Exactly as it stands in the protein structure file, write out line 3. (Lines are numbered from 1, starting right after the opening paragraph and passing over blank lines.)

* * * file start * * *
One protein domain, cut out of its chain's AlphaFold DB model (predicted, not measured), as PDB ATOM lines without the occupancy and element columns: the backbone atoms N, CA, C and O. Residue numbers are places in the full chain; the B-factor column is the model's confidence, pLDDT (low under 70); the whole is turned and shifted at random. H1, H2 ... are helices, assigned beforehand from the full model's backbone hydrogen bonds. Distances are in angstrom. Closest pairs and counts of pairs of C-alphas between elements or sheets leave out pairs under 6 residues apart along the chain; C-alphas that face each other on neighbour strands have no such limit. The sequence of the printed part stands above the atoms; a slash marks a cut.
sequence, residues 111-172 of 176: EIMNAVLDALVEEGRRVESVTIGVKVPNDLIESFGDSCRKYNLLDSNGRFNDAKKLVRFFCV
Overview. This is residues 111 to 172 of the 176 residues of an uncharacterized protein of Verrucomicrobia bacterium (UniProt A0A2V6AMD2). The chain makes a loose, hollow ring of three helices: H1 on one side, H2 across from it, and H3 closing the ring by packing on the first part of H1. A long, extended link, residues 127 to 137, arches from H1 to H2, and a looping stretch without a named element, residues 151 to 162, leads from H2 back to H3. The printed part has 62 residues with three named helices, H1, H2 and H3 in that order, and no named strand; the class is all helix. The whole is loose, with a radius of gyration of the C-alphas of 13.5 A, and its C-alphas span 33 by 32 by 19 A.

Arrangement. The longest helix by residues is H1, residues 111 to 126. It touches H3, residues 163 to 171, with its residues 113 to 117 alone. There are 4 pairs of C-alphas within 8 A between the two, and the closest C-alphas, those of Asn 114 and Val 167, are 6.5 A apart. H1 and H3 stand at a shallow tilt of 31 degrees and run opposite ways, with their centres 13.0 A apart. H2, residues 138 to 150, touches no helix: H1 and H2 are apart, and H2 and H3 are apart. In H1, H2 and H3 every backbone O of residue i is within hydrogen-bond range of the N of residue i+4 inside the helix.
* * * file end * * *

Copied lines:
Arrangement. The longest helix by residues is H1, residues 111 to 126. It touches H3, residues 163 to 171, with its residues 113 to 117 alone. There are 4 pairs of C-alphas within 8 A between the two, and the closest C-alphas, those of Asn 114 and Val 167, are 6.5 A apart. H1 and H3 stand at a shallow tilt of 31 degrees and run opposite ways, with their centres 13.0 A apart. H2, residues 138 to 150, touches no helix: H1 and H2 are apart, and H2 and H3 are apart. In H1, H2 and H3 every backbone O of residue i is within hydrogen-bond range of the N of residue i+4 inside the helix.